Some performance metrics actually hurt what they measure

Who developed the theory of evolution? Who invented the telephone? What about the radio? Pretty obvious answers, one would assume. Charles Darwin, Alexander Bell and Marconi, respectively, right? Well, it's not as straightforward.

Both Darwin and fellow naturalist Alfred Wallace independently arrived at the theory of evolution. However, Darwin is historically credited with the theory even though the book which shot him to prominence, The Origin of Species, was published a year after a seminal paper on the theory of natural selection, which was jointly authored by Wallace and Darwin. Alexander Bell and Elisha Gray both developed the telephone and filed patents for it on exactly the same day; 14 February 1876. Bell was eventually allotted the patent after a bitter legal fight. And the inventor of the radio? Marconi or Tesla? Depends, because the two scientists developed the technology independently and history credits both of them, based on who wrote it.

While credit for countless inventions or discoveries may be debated, humankind's most meaningful achievements result from the collaborative efforts of thousands of individuals and not a lone genius working single-handedly, however sensational the latter might sound. Development of the internet, vaccines, DNA sequencing, space exploration, etc, are all fields which may have public figures as their heroes, but they represent the work of innumerable individuals who laid their foundations, contributed and worked without glory. On 20 July 1969, when the world watched Neil Armstrong's moonwalk, they were witnessing the efforts of 400,000 unsung people working on the Apollo mission for eight years. That's how many it took to put two men on the moon!

And while it is also true that like Armstrong, Steve Jobs, Isaac Newton, Albert Einstein and Tim Berners-Lee (The 'father' of the internet), some personalities capture the public imagination, significant accomplishments are the result of collaborative load-sharing, rather than the extraordinary performance of an individual gladiator.

Sadly, that is often not the way several organizations manage their talent.

Most talent appraisal systems are reductive in nature and perhaps none as blatantly so as the Gaussian distribution, commonly known in corporates as the Bell Curve. The theory propounds that while it may be impossible to predict the result of a single event, it is possible to predict the outcome pattern of multiple events because most cluster around the 'middle' (or average), with some deviation on either side. This concept is easily illustrated using a slanting board that has several pins stuck out. If a single metal ball is rolled from the top to the bottom, its path and final resting place is erratic because the direction of the ball changes randomly each time it hits a pin and hence is unpredictable until it settles at the bottom of the board. But, if a hundred metal balls are rolled from the top, then they will fall into the shape of a curve or a 'bell' at the bottom, with bulk of the balls bunching in the centre and a few on either sides.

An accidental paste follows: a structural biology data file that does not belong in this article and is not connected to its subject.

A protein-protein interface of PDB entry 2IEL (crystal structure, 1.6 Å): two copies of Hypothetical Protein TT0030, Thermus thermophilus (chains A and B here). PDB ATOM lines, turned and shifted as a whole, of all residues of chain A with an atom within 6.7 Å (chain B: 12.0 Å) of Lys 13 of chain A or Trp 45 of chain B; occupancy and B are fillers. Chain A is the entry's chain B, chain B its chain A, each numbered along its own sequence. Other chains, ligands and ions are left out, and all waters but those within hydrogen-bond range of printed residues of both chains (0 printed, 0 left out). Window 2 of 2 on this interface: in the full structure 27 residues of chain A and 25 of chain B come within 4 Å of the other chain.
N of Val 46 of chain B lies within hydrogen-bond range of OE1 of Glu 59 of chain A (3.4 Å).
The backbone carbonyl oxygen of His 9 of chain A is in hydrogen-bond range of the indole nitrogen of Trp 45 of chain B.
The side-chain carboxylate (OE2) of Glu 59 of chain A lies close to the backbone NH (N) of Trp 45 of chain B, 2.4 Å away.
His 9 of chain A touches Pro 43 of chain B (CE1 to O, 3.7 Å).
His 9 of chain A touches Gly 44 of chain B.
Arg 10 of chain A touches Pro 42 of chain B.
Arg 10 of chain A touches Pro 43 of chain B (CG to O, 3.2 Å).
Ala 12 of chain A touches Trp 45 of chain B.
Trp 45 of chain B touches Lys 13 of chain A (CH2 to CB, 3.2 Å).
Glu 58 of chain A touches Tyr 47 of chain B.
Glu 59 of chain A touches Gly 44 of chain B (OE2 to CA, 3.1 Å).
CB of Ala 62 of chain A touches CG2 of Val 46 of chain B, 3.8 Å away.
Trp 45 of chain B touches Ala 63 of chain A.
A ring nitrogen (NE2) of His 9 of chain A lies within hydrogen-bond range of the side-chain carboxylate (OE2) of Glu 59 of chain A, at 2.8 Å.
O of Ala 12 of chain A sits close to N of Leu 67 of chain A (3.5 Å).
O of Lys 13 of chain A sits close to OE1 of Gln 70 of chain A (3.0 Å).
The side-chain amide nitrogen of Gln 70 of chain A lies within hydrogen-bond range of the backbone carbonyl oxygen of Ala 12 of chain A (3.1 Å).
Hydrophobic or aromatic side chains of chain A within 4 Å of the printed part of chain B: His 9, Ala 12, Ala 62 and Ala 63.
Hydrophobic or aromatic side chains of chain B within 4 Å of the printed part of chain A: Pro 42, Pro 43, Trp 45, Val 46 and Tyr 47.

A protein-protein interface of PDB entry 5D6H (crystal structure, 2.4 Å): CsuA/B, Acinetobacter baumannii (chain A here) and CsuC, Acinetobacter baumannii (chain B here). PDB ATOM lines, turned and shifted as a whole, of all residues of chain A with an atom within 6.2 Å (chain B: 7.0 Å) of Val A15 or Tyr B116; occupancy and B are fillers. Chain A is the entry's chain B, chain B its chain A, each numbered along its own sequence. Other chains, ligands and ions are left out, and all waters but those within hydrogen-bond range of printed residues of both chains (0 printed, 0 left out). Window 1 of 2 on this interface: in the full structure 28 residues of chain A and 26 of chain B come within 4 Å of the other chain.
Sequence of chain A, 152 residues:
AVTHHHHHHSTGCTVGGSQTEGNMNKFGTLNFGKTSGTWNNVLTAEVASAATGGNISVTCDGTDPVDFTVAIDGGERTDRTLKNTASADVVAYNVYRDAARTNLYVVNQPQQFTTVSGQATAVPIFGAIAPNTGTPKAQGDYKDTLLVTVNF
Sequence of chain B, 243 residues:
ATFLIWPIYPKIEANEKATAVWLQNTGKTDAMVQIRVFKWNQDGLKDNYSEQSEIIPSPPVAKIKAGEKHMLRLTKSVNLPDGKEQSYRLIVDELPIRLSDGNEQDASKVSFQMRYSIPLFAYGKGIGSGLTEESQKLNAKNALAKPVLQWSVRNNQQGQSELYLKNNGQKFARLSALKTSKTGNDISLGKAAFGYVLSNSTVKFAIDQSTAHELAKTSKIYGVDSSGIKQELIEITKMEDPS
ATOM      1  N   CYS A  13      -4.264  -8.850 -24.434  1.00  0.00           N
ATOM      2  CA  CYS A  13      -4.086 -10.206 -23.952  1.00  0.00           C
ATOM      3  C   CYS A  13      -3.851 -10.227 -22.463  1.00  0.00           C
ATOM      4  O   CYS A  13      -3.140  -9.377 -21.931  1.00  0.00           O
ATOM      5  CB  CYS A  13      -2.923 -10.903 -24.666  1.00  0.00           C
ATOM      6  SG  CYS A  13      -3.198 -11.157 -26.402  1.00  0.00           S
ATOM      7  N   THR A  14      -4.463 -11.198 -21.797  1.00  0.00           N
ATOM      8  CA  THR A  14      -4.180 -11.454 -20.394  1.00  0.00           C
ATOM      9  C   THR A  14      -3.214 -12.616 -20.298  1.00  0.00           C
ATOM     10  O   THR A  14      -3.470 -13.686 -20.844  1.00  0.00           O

The Bell Curve's interpretation in the performance evaluation of employees is that most will be average, some above, and some below average. This simplistic abstraction makes the appraisal process relatively easier to execute. It is easy to measure the median and deviations on either side. The human resources strategy is to keep the 'average' satisfied by matching inflation with pay, delight the ones who are at the desirable end of the Bell Curve as relative outliers, and chastise or fire those at the low-performance end. However, the problem is that human beings aren't metal balls.

The implementation of a Bell Curve distribution in an organization usually incentivizes self-centric behaviour rather than joint alignment towards the organizational purpose. Those judged as average know that they will probably remain average because even if they improve, they will still be rated average since everyone else is also improving. Rather than fighting to get into the top bracket, they are more likely to cling to their average position, fearful of dropping further. Those in the lowest slab are understandably terrified and start seeking other opportunities. Their focus shifts from the organizational mission to self-survival. Like leading race drivers, those in the top percentile fiercely defend their positions to a point of fratricide, expecting and giving no quarter to their competitors, and unlikely to take risks, offer help or share credit. By promoting self-aggrandisement, the Bell Curve often pits colleagues against one another internally, rather than focusing on external competitors. Deploying a self-catering divisive tool is hardly a good strategy for organizational alignment or synergy.

The supreme irony of the Gaussian distribution is that while German Carl Friedrich Gauss (considered one of the most gifted mathematicians of the 20th century), did indeed formalize and popularize the concept, it was based on the work of lesser-known French mathematicians Abraham de Moivre and Pierre-Simon Laplace, among others. A concept that was developed as a collaborative effort over decades is ironically being used at times to disincentivize collaboration within organizations.

Raghu Raman is founding CEO of the National Intelligence Grid, distinguished fellow at Observer Research Foundation and author of 'Everyman's War'